Opportunity Cost and Fixed Income Investing: Invest Now or Wait?

The Federal Reserve hiked the Fed funds rate 3 times in 2017 and projected 3 more hikes for 2018. Should you consider investing in fixed income?

Print
https://tickertapecdn.tdameritrade.com/assets/images/pages/md/Time: How opportunity cost could affect fixed income investments
2 min read

We’re familiar with the saying “nothing ventured, nothing gained.” At least nothing is lost, either, right? But in some cases, the “nothing ventured” choice may come at a cost—opportunity cost, or “the cost of waiting.”

When it comes to interest-bearing securities such as certificates of deposit (CDs), bonds, and other fixed income securities, keeping cash on the sidelines may mean time is passing but some assets aren’t earning interest.

The Federal Reserve raised the Fed funds rate three times in 2017, each time by a quarter-point, and has projected three more such hikes in 2018. Some investors might look at this tightening cycle as a reason to wait. After all, investors a higher rate, right?

The Cost of Waiting

Because fixed income investments pay interest, many investors look for securities that offer the highest yields (the income return of an investment), meaning that some investors will try to time the market. For example, they might wait for the Federal Reserve to hike interest rates before jumping in to invest. But such hesitation comes at a cost: if speculative efforts to time the market don’t work out, meaning that the expected yield doesn’t appear, then investors may have missed out on income opportunities. (If you’re unfamiliar with the basics of fixed income investing, please refer to this recent primer).

For example, suppose you have the opportunity to invest $100,000 into a fixed income security yielding 3% annually, with a maturity date 10 years from the time of purchase. And for simplicity’s sake, we’ll assume no compounding of interest.

Here are a few hypothetical scenarios. Each assumes you’ll hold your investment through to maturity (10 years). Remember that selling your investment before maturity may result in a loss of principal, as explained in this beginner’s guide to fixed income investing.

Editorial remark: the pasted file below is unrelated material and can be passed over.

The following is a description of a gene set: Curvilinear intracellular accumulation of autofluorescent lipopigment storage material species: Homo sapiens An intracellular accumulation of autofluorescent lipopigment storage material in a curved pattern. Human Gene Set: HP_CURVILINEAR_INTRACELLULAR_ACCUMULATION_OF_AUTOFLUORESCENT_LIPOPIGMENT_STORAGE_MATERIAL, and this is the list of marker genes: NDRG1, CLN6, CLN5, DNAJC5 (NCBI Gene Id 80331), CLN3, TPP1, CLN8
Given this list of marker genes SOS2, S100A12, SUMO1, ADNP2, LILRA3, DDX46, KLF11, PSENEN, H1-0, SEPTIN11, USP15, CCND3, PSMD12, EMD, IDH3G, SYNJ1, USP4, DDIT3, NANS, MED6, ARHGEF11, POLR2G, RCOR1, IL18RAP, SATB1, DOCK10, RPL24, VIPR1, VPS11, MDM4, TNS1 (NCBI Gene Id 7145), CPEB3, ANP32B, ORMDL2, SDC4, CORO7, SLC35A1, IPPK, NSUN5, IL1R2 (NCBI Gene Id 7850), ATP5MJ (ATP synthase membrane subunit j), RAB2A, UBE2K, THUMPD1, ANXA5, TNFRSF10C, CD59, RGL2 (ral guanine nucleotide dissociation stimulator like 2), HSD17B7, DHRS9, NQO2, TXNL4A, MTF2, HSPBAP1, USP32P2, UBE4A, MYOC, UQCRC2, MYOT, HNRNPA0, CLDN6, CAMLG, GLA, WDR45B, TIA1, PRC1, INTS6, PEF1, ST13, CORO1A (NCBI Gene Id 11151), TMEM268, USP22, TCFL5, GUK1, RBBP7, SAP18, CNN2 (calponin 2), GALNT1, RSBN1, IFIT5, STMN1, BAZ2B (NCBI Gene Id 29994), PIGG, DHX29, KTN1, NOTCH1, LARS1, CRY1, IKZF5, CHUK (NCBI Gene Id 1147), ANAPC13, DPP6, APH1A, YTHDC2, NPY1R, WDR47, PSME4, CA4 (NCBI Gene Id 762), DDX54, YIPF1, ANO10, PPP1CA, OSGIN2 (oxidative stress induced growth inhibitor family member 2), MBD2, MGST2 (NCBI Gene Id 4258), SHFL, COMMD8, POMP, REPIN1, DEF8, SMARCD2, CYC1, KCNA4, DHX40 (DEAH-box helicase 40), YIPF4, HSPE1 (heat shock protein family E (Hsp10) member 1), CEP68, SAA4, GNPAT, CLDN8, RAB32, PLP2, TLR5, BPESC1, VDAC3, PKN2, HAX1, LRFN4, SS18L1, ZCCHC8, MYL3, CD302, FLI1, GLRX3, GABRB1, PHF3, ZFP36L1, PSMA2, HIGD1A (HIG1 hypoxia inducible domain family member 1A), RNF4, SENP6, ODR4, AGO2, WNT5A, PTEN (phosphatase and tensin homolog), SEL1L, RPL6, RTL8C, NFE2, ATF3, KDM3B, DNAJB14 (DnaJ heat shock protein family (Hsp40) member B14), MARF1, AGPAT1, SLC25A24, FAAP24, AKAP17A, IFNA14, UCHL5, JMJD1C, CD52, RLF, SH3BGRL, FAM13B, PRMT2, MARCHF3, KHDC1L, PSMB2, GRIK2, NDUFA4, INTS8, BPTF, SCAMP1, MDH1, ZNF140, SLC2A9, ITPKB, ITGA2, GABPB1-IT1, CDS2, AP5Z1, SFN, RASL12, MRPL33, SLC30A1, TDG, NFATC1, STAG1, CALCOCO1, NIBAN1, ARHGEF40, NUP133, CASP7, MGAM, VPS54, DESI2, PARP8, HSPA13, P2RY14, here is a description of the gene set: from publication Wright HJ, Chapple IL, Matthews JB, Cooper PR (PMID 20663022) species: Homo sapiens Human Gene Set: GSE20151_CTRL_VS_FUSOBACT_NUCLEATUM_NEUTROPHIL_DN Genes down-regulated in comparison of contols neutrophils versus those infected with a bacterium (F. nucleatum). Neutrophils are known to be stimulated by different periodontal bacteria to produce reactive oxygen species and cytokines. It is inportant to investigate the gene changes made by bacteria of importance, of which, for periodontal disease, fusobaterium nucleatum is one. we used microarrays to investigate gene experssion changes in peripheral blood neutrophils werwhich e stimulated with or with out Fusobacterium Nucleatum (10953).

Scenario 1: You decide to invest now.
Say you invest $100,000 in a fixed income security yielding 3%, as described above. At the end of 10 years, you will have generated a total income of ($100,000 x 10 years x 0.03) = $30,000.

Scenario 2: You wait one year and invest in a fixed income security yielding 3.25%.
Interest rates have risen. After a year of sitting on the cash, you find an opportunity to invest $100,000 into a security yielding a higher rate of 3.25%. At the end of your original 10-year period, you would have earned 9 years’ worth of interest, having skipped the first year. This will give you an income total of $29,250. That’s $750 less than what you would have earned in the previous scenario—not bad, but still short. Of course, this is just one potential scenario in which yields have moved in your favor.

Scenario 3: You wait one year and yields fall.
Suppose you decide to hold off a year in anticipation of higher interest rates. But instead, the economy stalls, and interest rates fall. Now you’re facing lower yields. Instead of that 3% yield of yesteryear, a similar low-risk security may yield, say, 2.75%. At the end of your original 10-year time frame, after having waited a year, your income will be only $24,750—$5,250 less than the original investment opportunity.

You might be tempted to sit on the sidelines in anticipation of higher yields. But just remember that attempts to time the market are fraught with uncertainty. 

Call Us
800-454-9272

Investments in fixed income products are subject to liquidity (or market) risk, interest rate risk (bonds ordinarily decline in price when interest rates rise and rise in price when interest rates fall), financial (or credit) risk, inflation (or purchasing power) risk and special tax liabilities. May be worth less than the original cost upon redemption.

adChoicesAdChoices

Market volatility, volume, and system availability may delay account access and trade executions.

Past performance of a security or strategy does not guarantee future results or success.

Options are not suitable for all investors as the special risks inherent to options trading may expose investors to potentially rapid and substantial losses. Options trading subject to TD Ameritrade review and approval. Please read Characteristics and Risks of Standardized Options before investing in options.

Supporting documentation for any claims, comparisons, statistics, or other technical data will be supplied upon request.

The information is not intended to be investment advice or construed as a recommendation or endorsement of any particular investment or investment strategy, and is for illustrative purposes only. Be sure to understand all risks involved with each strategy, including commission costs, before attempting to place any trade. Clients must consider all relevant risk factors, including their own personal financial situations, before trading.

This is not an offer or solicitation in any jurisdiction where we are not authorized to do business or where such offer or solicitation would be contrary to the local laws and regulations of that jurisdiction, including, but not limited to persons residing in Australia, Canada, Hong Kong, Japan, Saudi Arabia, Singapore, UK, and the countries of the European Union.

TD Ameritrade, Inc., member FINRA/SIPC. TD Ameritrade is a trademark jointly owned by TD Ameritrade IP Company, Inc. and The Toronto-Dominion Bank. © 2018 TD Ameritrade.

Scroll to Top